The Lords Spiritual normally do not vote on matters of law or State in the House of Lords, but they have done so in special cases, such as during the passage of the Parliament Act 1911.
The occupants of the five "great sees" — Canterbury, York, London, Durham and Winchester — are always spiritual peers and Lords of Parliament. The Bishop of Sodor and Man and the Bishop of Gibraltar in Europe may not sit in the House of Lords regardless of seniority as their dioceses lie outside Great Britain. The former, though, sits on the Isle of Man's Legislative Council ex officio. Of the remaining 37 bishops, the 21 most senior sit in the House of Lords.
Theoretically, the power to elect Archbishops and Bishops is vested in the diocesan Cathedral's College of Canons. Practically, however, the choice of the Bishop or Archbishop is made prior to the election. The Prime Minister chooses from amongst a set of nominees proposed by the Crown Nominations Commission; the Sovereign then instructs the College of Canons to elect the nominated individual as a Bishop or Archbishop. See appointment of Church of England bishops.
Seniority is determined by total length of service as an English diocesan bishop (that is to say, it is not lost by translation to another see).
Even during the early years of the Peerage, the position of bishops was unclear. During the reign of King Richard II, the Archbishop of Canterbury declared, "of right and by the custom of the realm of England it belongeth to the Archbishop of Canterbury for the time being as well as others his suffragans, brethren and fellow Bishops, Abbots and Priors and other prelates whatsoever, — to be present in person in all the King's Parliaments whatsoever as Peers of the Realm." The claim was neither agreed nor disagreed to, however, by Parliament.
The Lords Spiritual at first declared themselves entirely outside the jurisdiction of secular authorities; the question of trial in the House of Lords did not arise. When papal authority was great, the King could do little but admit a lack of jurisdiction over the prelates. Later, however, when the power of the Pope in England was reduced, the Lords Spiritual came under the authority of the secular courts. The jurisdiction of the common courts was clearly established by the time of Henry VIII, who declared himself head of the Church of England in place of the Pope, ending the political power of the Roman Catholic Church in England.
Despite their failure to be tried as temporal peers in the House of Lords, it remained unclear whether the Lords Spiritual were indeed peers. In 1688, the issue arose during the trial of the Seven Bishops—William Sancroft, Archbishop of Canterbury; Sir Jonathan Trelawny, Baronet, Bishop of Winchester; Thomas Ken, Bishop of Bath and Wells; John Lake, Bishop of Chester; William Lloyd, Bishop of Worcester; Francis Turner, Bishop of Ely and Thomas White, Bishop of Peterborough—by a common jury. The charge was that a petition sent by the Bishops constituted seditious libel; the Bishops argued that they had the right to petition the Sovereign at any time, while the prosecution charged that such a right was only permissible when Parliament was in session (which, at the time of the delivery of the petition, it was not). If the Bishops were only Lords of Parliament, and not peers, their right to petition would be vitiated while Parliament was dissolved. Peers, however, were and still are counsellors of the Sovereign whether Parliament is in session or not; therefore, if the Bishops were indeed peers, they would be free to send petitions. Since there was no doubt that the petition was actually sent, while the Court still ruled the Bishops not guilty, it appears that it was taken for granted that the Bishops were counsellors of the Crown.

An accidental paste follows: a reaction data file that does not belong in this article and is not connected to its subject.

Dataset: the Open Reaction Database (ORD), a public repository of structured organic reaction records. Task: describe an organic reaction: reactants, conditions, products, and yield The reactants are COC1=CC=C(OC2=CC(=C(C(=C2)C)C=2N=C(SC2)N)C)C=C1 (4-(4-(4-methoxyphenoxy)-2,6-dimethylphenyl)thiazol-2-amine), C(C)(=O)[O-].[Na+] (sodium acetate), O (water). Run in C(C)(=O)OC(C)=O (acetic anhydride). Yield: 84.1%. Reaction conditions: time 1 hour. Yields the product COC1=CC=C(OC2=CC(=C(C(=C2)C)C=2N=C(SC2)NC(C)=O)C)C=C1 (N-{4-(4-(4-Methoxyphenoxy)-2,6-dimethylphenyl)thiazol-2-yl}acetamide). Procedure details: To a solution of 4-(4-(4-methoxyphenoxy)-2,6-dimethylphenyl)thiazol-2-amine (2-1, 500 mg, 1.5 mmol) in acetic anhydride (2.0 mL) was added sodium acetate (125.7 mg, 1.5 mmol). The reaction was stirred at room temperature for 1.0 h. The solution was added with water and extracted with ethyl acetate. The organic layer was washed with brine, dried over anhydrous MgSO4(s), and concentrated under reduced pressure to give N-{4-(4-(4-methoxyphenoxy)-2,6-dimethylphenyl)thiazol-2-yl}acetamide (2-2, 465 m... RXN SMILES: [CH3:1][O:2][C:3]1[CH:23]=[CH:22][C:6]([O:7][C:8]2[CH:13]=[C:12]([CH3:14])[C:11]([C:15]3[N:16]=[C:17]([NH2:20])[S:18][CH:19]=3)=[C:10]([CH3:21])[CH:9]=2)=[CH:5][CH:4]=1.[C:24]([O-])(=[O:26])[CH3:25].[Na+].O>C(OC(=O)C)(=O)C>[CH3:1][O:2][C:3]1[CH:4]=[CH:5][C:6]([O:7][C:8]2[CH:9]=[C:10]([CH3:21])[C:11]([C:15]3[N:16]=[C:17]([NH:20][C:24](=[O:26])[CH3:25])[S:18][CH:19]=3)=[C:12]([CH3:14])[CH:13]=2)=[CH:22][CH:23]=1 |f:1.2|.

Nevertheless, the Standing Orders of the House of Lords provide, "Bishops to whom a writ of summons has been issued are not Peers but are Lords of Parliament."
In addition to the 21 older dioceses (including four in Wales), Henry created six new ones of which five survived (see Historical development of Church of England dioceses); and then for nearly three centuries no new sees were created. The number of lords spiritual remained at 26 all this while.
When in the 19th century the dioceses of the church began gradually to come under review again, an increase in the bench of bishops was not considered politically expedient, and so steps were undertaken to prevent it. In 1836, the first new bishopric was founded, that of Ripon; but it was balanced out by the merger of the Bishoprics of Bristol and Gloucester. (They were later divided again.) The creation of the Bishopric of Manchester was also planned but delayed until St Asaph and Bangor could be merged. They never were; but in 1844, the Bishopric of Manchester Act went ahead anyway with an alternative means to maintain the 26-bishop limit in the House of Lords: the seniority-based proviso which has been maintained to this day.
The 26 Lords Spiritual currently represent just under four percent of the total membership of the House of Lords.
The presence of religious leaders in the British legislature is strongly opposed by secularist organisations such as the British Humanist Association and the National Secular Society who have consistently campaigned for their removal.